W. W. Jacobs
W. W. Jacobs
Among his other titles are Captains All, Sailors' Knots, and Night Watches. The title of the last reflects the popularity of perhaps his most enduring character: the night-watchman on the wharf in Wapping, recounting the preposterous adventures of his acquaintances Ginger Dick, Sam Small, and Peter Russett. These three characters, pockets full after a long voyage, would take lodgings together determined to enjoy a long spell ashore; but the crafty inhabitants of dockland London would soon relieve them of their funds, assisted by the sailors' own fecklessness and credulity. Jacobs showed a delicacy of touch in his use of the coarse vernacular of the East End of London, which attracted the respect of such writers as P.
G. Wodehouse, who mentions Jacobs in his autobiographical work Bring on the Girls (written with Guy Bolton, published 1954). The stories which made up Many Cargoes had a varied previous serial publication, while those in Sea Urchins were, for the most part, published in Jerome K. Jerome's Idler. From October 1898 Jacobs' stories were being published in the The Strand an arrangement which lasted almost to his death, and provided him with financial security. Jacobs was born n Wapping in London; his father worked in the London docks.
He attended private school in London and later at Birkbeck College (then called Birkbeck Literary and Scientific Institution, now part of the University of London). In 1879 he commenced work as a clerk in the civil service, in the Post Office Savings Bank, and by 1885 he had had his first short story published. His road to success was relatively slow: Arnold Bennett writing in 1898 was astonished that Jacobs turned down the massive sum of £500 for six short stories. Jacobs was financially secure enough to be able to leave the Post Office in 1899 and to marry in the following year.
In the 1901 census he is shown living with his wife, Agnes (20 years old) and 3 month old daughter in Kings Place Road, Buckhurst Hill, Essex. At this time he was able to afford a domestic servant and cook, and his sister and sister-in-law were also living with them. Jacobs went on to set up home in Loughton, Essex, where he had two houses, the Outlook, in Park Hill, and Feltham House, in Goldings Hill. On the site of the latter is a blue plaque to him. Loughton is the "Claybury" of some of the short stories, and Jacobs' love for the forest scenery in the area features in his "Land Of Cockaigne".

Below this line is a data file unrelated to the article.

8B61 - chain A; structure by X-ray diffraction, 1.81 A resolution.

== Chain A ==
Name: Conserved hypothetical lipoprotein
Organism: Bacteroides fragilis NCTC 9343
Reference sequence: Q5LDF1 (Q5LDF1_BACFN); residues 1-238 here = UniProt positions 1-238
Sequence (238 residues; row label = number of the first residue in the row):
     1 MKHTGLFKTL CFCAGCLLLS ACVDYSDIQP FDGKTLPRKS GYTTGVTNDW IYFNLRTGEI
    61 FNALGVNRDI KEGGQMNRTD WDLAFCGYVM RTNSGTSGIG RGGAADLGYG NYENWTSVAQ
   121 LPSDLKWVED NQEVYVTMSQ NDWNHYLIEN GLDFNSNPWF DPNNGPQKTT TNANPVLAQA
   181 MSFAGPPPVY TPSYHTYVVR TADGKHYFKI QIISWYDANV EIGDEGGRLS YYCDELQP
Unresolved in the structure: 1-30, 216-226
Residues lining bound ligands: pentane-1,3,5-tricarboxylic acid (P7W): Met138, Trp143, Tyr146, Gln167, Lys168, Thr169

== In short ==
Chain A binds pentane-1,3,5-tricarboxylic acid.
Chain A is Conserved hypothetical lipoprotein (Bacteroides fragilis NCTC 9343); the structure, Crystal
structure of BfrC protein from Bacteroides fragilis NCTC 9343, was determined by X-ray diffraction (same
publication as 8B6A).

Another blue plaque shows Jacobs' central London residence at 15 Gloucester Gate, Regents Park (later used for the Prince of Wales's Institute of Architecture). Jacobs' wife was a militant suffragette. Jacobs' short story output declined somewhat around the first world war, and his literary efforts between then and his death were predominantly adaptations of his own short stories for the stage. His first work for the stage, "The Ghost of Jerry Bundler" was performed in London in 1899, revived in 1902 and eventually published in 1908. Jacobs died at Hornsley Baby Lane, London. Read more on Last.fm. User-contributed text is available under the Creative Commons By-SA License; additional terms may apply..
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